The Justice Department unsealed an indictment Tuesday against eight people who allegedly ran a human smuggling ring at the United States-Mexico border transporting migrants inside crates on flatbed trucks. Photo courtesy of the Department of Justice.
Sept. 14 (UPI) -- The Justice Department announced Tuesday its anti-trafficking task force has dismantled a human smuggling ring at the United States-Mexico border leading to the arrest of eight people.
The indictment, which was unsealed Tuesday, said Joint Task Force Alpha broke up an illegal operation that smuggled migrants into the U.S. for profit. The indictment says the network was led by Erminia Serrano Piedra, also known as "Boss Lady," who allegedly made millions of dollars illegally transporting migrants from Mexico, Guatemala and Colombia into the United States.
"The charges announced today are just the latest example of these efforts' success," Attorney General Merrick Garland said in a statement. "The Justice Department will continue to bring our full resources to bear to combat the human smuggling and trafficking groups that endanger our communities, abuse and exploit migrants, and threaten our national security."
Piedra's co-conspirators were identified as Kevin Daniel Nuber, Laura Nuber, Lloyd Bexley, Jeremy Dickens, Katie Ann Garcia, Oliveria Piedra-Campuzana and Pedro Hairo Abrigo, the department said.
According to the indictment, Piedra's organization transported paying migrants in suitcases, repurposed water tanks and wooden crates on flatbed trucks.
"They packed people in dangerous, tight spaces, with limited ventilation in high temperatures, risking people's lives and safety for money," said Assistant Attorney General Kenneth Polite Jr. "The sole purpose of this conspiracy was personal profit. It has allegedly generated millions of dollars in illegal proceeds."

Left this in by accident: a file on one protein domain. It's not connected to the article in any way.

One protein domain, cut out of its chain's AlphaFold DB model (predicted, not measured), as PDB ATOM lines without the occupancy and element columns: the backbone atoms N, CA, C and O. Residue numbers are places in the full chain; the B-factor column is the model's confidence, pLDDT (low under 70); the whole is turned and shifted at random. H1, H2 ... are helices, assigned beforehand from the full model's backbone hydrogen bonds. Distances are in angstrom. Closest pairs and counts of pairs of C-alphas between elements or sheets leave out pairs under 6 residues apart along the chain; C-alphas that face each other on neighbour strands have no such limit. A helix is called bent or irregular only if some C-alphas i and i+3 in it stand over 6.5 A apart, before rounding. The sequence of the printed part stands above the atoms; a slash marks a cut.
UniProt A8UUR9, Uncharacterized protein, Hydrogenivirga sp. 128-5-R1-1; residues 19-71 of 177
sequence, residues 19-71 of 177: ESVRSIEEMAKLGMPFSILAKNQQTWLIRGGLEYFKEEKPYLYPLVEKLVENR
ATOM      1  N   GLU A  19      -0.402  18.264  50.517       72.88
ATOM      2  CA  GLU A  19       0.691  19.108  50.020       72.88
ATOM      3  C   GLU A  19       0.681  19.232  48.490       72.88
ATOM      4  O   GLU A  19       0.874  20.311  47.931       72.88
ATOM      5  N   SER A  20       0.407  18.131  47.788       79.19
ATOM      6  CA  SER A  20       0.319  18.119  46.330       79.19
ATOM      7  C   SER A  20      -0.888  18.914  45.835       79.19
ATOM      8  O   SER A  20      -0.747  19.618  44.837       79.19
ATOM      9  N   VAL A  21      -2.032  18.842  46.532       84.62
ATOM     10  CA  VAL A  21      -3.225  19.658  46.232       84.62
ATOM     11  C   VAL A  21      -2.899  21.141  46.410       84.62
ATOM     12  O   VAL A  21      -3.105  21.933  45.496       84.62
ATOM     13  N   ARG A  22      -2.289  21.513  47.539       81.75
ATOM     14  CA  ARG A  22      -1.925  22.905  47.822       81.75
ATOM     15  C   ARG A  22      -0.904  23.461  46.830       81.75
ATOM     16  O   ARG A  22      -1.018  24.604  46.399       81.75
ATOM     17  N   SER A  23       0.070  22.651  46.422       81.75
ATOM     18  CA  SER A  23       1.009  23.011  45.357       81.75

The human smuggling network allegedly used drivers to pick up migrants near the border and transport them into the United States. The indictment says the migrants were harbored at "stash houses" along the way in Laredo and Austin, Texas. Drivers were allegedly paid as much as $2,500 for each migrant they illegally transported, according to the Department of Justice.
"Sadly, this case is an example of what we see in our district, too many times, especially in our border communities," said U.S. Attorney Jennifer Lowery for the Southern District of Texas. "Our Laredo office works continuously with our valued partners to bring to justice those who allegedly put profits ahead of everything else. No amount of money should be a substitute for human life."
Since its creation in 2021, JTFA's work has resulted in criminal charges and more than 100 domestic and international arrests against organizers and facilitators of human smuggling activities, according to the Department of Homeland Security.
"At DHS, countering human smuggling is a moral imperative, a law enforcement priority and a necessity for our national security," said Deputy Secretary John Tien of the Department of Homeland Security. "It is a central plank of our efforts to address irregular migration across the western hemisphere, and to hold transnational criminal organizations accountable for perpetrating vile and horrific crimes."
The Justice Department will work to forfeit three properties in the Austin area, which were purchased with proceeds from the illegal smuggling ring and used to facilitate the organization's criminal activity.
The department is also seeking monetary judgments against Piedra and two of her co-conspirators for nearly $2.3 million.
"This human smuggling organization operated on an enormous scale, placing a high value on financial profit, while putting migrants' lives at great risk," Polite said. "JTFA will continue to use all means necessary to pursue and dismantle criminal smuggling networks and protect the vulnerable populations they exploit."